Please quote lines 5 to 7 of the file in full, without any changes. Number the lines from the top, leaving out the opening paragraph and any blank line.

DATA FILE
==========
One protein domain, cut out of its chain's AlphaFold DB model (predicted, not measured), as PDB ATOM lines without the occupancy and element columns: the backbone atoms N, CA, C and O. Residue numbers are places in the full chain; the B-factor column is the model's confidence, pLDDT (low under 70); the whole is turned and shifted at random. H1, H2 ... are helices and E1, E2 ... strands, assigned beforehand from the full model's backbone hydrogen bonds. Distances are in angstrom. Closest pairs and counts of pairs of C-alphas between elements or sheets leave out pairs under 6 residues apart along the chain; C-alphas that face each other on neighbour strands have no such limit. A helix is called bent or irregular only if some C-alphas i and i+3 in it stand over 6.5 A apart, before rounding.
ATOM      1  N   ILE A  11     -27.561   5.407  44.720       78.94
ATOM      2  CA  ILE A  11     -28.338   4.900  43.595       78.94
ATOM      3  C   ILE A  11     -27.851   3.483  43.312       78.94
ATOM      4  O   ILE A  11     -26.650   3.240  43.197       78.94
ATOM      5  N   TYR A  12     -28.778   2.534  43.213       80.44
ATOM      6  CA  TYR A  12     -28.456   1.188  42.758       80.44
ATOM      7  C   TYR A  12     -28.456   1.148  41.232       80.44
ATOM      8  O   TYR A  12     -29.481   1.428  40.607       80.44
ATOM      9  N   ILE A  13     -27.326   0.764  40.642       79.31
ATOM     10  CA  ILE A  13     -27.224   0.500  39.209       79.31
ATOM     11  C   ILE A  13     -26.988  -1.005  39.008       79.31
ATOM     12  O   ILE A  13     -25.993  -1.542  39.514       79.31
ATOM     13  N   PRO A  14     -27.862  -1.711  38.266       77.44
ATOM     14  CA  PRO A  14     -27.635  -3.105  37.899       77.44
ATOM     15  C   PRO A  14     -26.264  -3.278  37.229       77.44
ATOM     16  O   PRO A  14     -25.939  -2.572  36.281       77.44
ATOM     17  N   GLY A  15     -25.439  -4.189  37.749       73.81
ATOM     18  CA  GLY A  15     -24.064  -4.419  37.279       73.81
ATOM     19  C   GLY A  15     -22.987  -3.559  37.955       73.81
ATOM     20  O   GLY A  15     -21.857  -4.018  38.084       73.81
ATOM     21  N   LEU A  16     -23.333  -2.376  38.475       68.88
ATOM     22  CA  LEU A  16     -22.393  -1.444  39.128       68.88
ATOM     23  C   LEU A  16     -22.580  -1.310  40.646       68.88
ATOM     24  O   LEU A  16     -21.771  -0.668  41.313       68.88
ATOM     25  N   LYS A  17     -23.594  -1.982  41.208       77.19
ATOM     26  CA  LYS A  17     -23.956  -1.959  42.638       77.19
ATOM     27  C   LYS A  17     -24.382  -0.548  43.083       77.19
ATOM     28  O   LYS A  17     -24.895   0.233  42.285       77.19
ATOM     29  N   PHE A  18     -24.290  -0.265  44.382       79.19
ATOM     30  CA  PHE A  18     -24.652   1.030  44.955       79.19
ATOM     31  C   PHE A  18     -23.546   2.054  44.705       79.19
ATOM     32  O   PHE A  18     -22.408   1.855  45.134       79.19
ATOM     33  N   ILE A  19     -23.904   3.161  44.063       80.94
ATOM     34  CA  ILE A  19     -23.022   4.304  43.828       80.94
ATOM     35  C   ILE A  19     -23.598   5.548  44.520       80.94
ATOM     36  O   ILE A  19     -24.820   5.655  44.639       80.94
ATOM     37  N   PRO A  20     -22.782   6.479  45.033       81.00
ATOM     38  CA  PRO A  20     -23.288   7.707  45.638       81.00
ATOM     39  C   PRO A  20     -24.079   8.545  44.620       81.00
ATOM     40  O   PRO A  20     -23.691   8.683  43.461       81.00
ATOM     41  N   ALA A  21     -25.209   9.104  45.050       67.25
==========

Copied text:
ATOM      5  N   TYR A  12     -28.778   2.534  43.213       80.44
ATOM      6  CA  TYR A  12     -28.456   1.188  42.758       80.44
ATOM      7  C   TYR A  12     -28.456   1.148  41.232       80.44